G20 Summit 2018: Waiting for breakthroughs

Friday, 2018-11-30 12:55:40
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Chinese President Xi Jinping (left) and US President Donald Trump (right) are expected to have a bilateral meeting on the sidelines of the G20 Summit in Buenos Aires, Argentina. (Reuters)
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NDO – The G20 Summit 2018 opens today in the Argentinian capital of Buenos Aires. In the context of the emerging trend of protectionism and rising tensions between economic powers, the conference is expected to reach a common voice and create breakthroughs for the global free trade process.

The host country Argentina has proposed three priorities for this year’s G20 Summit, including the future of employment, infrastructure development and food security. However, the issue of global trade and tensions between powers is likely to dominate the agenda of the conference, driving the public to pay more attention to bilateral meetings on the sidelines of the summit. UN Secretary-General António Guterres said that the meeting of the G20 leaders takes place as the world is facing numerous challenges, with the crisis of trust decline and inequality getting more serious, escalating trade conflicts, and increased geopolitical tensions in many parts of the world.

Trade disputes between the world’s two largest economies, the US and China, are predicted to be one of the “hot topics” that cover the G20 Summit. Currently, the international public closely monitors the possible occurrence of a meeting between US President Donald Trump and Chinese President Xi Jinping. If the scenario comes true, this will be the first bilateral meeting between the two countries’ senior leaders since the outbreak of bilateral trade conflicts, which have seriously affected global trade and growth.

Tensions in US-China trade relations have escalated over recent times and there has been no sign of concessions from both sides. The US and Chinese officials have spent weeks preparing for a meeting between the two leaders on the sidelines of the G20 Summit. Ahead of the conference, Chinese Ambassador to the US Cui Tiankai said that Beijing does not want a trade war with Washington, and that a balanced approach from both sides is a motivation and a basis for dialogue and negotiation. Meanwhile, according to White House economic adviser Larry Kudlow, President Trump has left open a trade deal with China but has been prepared to raise tariffs on Chinese goods in case no breakthrough is reached after the meeting in Buenos Aires.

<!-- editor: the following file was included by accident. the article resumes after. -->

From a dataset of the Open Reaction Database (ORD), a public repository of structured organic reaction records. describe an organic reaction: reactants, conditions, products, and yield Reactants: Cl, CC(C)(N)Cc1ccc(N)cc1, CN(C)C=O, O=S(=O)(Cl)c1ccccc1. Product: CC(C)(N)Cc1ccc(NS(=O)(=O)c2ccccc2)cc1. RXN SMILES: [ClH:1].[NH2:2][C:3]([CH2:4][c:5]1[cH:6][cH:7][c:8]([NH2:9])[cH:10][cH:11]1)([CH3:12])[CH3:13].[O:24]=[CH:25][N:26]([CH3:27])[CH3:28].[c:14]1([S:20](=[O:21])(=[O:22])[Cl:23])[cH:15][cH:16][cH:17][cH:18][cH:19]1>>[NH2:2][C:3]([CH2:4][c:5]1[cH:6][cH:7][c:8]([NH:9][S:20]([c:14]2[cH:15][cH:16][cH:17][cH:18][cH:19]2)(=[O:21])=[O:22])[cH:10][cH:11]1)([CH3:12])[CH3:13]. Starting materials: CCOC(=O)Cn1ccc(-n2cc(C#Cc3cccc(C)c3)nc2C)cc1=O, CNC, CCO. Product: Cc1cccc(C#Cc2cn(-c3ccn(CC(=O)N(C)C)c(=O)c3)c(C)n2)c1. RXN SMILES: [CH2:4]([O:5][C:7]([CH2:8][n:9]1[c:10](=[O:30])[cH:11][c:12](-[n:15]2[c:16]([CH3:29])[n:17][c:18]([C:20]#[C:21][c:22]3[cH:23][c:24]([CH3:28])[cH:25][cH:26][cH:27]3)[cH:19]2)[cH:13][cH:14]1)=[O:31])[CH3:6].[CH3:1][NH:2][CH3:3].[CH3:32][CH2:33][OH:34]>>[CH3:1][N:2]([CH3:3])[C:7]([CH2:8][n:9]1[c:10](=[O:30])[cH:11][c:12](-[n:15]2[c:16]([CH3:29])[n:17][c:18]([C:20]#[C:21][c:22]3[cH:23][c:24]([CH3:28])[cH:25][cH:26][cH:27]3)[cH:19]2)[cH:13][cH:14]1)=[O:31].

Meanwhile, the International Monetary Fund (IMF) continues to warn that the magnitude of impacts from increased trade tensions on global growth is far more serious than in previously raised concerns. IMF Managing Director Christine Lagarde even portrayed trade tensions as a “poisonous breeze” for global growth, and the rise of trade barriers is an act of “suicide” for all parties concerned.

Earlier, at the Spring Meetings of the Boards of Governors of the IMF and the WB Group in Argentina last April, representatives of the G20 countries acknowledged trade disputes as a threat to global economic growth, but still failed to work out concrete measures to address the concern. As a result, the parties could not issue a joint statement. At the G7 Summit in Canada two months later, the US opposed the conference’s joint statement due to disagreements over trade policies. Most recently, in mid-November, for the first time in its 25-year history, member economies of the Asia-Pacific Economic Cooperation (APEC) forum could not make a joint statement during a meeting in Papua New Guinea, also because of the causes related to trade conflict.

At their first meeting in the US in 2008, the G20 leaders faced the world’s worst financial crisis in more than 70 years. Ten years later, at the G20 Summit 2018, experts have warned of unpredictable consequences if the trade war breaks out. Some even recalled the “grand downturn” related to the tariff war among industrialised nations in the 1930s, which caused the collapse of global trade and created tensions in the years before the Second World War.

It is undeniable that trade disputes are creating enormous challenges for global economic growth. Therefore, under the theme “Building Consensus for Equitable and Sustainable Development”, the 2018 G20 Summit in Buenos Aires is expected by the international community to create breakthroughs, helping to resolve disagreements among countries and facilitate the flow of free and multilateral trade.